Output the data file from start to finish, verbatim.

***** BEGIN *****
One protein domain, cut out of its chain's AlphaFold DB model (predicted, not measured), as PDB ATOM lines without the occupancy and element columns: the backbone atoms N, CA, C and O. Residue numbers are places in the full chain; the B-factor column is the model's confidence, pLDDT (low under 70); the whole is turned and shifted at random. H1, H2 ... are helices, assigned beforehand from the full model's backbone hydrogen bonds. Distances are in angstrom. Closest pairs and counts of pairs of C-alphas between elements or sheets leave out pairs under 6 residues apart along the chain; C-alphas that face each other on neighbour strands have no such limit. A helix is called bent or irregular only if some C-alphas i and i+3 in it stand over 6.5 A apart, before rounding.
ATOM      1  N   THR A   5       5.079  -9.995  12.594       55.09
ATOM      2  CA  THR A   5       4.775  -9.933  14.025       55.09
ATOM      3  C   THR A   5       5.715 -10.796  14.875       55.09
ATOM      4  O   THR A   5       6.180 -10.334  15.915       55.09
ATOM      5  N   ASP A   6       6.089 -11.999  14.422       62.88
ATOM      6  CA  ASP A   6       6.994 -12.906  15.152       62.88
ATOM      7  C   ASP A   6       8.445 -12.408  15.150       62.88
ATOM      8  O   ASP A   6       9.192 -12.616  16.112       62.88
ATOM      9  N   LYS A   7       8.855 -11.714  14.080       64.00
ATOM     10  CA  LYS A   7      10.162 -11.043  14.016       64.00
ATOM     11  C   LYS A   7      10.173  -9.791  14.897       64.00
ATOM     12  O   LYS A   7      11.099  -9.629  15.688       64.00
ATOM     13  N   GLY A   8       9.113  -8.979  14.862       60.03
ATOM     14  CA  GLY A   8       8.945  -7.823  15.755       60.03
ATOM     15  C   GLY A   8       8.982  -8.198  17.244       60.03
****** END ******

One protein domain, cut out of its chain's AlphaFold DB model (predicted, not measured), as PDB ATOM lines without the occupancy and element columns: the backbone atoms N, CA, C and O. Residue numbers are places in the full chain; the B-factor column is the model's confidence, pLDDT (low under 70); the whole is turned and shifted at random. H1, H2 ... are helices, assigned beforehand from the full model's backbone hydrogen bonds. Distances are in angstrom. Closest pairs and counts of pairs of C-alphas between elements or sheets leave out pairs under 6 residues apart along the chain; C-alphas that face each other on neighbour strands have no such limit. A helix is called bent or irregular only if some C-alphas i and i+3 in it stand over 6.5 A apart, before rounding.
ATOM      1  N   THR A   5       5.079  -9.995  12.594       55.09
ATOM      2  CA  THR A   5       4.775  -9.933  14.025       55.09
ATOM      3  C   THR A   5       5.715 -10.796  14.875       55.09
ATOM      4  O   THR A   5       6.180 -10.334  15.915       55.09
ATOM      5  N   ASP A   6       6.089 -11.999  14.422       62.88
ATOM      6  CA  ASP A   6       6.994 -12.906  15.152       62.88
ATOM      7  C   ASP A   6       8.445 -12.408  15.150       62.88
ATOM      8  O   ASP A   6       9.192 -12.616  16.112       62.88
ATOM      9  N   LYS A   7       8.855 -11.714  14.080       64.00
ATOM     10  CA  LYS A   7      10.162 -11.043  14.016       64.00
ATOM     11  C   LYS A   7      10.173  -9.791  14.897       64.00
ATOM     12  O   LYS A   7      11.099  -9.629  15.688       64.00
ATOM     13  N   GLY A   8       9.113  -8.979  14.862       60.03
ATOM     14  CA  GLY A   8       8.945  -7.823  15.755       60.03
ATOM     15  C   GLY A   8       8.982  -8.198  17.244       60.03